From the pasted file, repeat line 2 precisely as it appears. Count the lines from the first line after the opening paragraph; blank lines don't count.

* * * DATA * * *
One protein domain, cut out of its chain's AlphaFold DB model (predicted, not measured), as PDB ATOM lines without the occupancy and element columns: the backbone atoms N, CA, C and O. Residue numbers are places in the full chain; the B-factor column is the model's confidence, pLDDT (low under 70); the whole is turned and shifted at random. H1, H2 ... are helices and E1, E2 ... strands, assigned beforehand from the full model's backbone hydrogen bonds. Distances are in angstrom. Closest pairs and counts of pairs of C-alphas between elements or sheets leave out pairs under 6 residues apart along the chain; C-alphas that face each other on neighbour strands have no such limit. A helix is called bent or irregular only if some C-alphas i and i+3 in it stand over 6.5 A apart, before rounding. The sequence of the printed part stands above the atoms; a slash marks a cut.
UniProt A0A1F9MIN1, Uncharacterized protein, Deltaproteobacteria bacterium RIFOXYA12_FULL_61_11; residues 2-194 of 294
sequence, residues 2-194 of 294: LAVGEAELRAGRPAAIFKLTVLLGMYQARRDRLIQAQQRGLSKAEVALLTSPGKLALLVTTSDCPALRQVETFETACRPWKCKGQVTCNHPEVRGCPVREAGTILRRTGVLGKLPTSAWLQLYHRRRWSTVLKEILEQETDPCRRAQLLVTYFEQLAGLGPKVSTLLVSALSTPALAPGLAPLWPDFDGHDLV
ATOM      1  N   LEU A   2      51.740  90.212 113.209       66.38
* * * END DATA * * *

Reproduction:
sequence, residues 2-194 of 294: LAVGEAELRAGRPAAIFKLTVLLGMYQARRDRLIQAQQRGLSKAEVALLTSPGKLALLVTTSDCPALRQVETFETACRPWKCKGQVTCNHPEVRGCPVREAGTILRRTGVLGKLPTSAWLQLYHRRRWSTVLKEILEQETDPCRRAQLLVTYFEQLAGLGPKVSTLLVSALSTPALAPGLAPLWPDFDGHDLV